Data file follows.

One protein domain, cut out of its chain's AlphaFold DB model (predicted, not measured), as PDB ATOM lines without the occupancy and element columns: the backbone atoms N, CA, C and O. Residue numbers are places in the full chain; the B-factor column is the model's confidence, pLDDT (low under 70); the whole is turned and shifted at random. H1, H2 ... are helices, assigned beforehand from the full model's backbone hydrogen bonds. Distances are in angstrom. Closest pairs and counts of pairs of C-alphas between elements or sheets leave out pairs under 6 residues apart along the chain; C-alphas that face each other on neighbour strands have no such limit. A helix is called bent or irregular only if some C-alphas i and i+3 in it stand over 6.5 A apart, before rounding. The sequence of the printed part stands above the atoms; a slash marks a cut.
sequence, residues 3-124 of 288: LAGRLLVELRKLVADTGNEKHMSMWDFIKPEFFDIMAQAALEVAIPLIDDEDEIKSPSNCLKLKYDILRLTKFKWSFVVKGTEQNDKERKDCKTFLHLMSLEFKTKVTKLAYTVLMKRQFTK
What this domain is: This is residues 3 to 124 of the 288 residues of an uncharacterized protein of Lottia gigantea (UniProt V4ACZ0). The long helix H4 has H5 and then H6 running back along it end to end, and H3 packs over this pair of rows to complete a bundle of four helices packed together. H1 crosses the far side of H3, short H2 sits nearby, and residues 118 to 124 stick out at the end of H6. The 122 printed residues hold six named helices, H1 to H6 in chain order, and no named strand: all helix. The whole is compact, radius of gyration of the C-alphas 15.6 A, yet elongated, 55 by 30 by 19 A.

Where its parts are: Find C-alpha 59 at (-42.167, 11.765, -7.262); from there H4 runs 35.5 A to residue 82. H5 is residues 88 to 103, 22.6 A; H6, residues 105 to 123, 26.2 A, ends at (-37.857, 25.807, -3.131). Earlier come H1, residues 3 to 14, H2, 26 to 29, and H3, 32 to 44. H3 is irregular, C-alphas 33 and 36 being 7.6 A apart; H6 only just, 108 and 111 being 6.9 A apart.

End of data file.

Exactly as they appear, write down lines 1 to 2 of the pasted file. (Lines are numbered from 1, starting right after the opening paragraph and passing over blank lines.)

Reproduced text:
sequence, residues 3-124 of 288: LAGRLLVELRKLVADTGNEKHMSMWDFIKPEFFDIMAQAALEVAIPLIDDEDEIKSPSNCLKLKYDILRLTKFKWSFVVKGTEQNDKERKDCKTFLHLMSLEFKTKVTKLAYTVLMKRQFTK
What this domain is: This is residues 3 to 124 of the 288 residues of an uncharacterized protein of Lottia gigantea (UniProt V4ACZ0). The long helix H4 has H5 and then H6 running back along it end to end, and H3 packs over this pair of rows to complete a bundle of four helices packed together. H1 crosses the far side of H3, short H2 sits nearby, and residues 118 to 124 stick out at the end of H6. The 122 printed residues hold six named helices, H1 to H6 in chain order, and no named strand: all helix. The whole is compact, radius of gyration of the C-alphas 15.6 A, yet elongated, 55 by 30 by 19 A.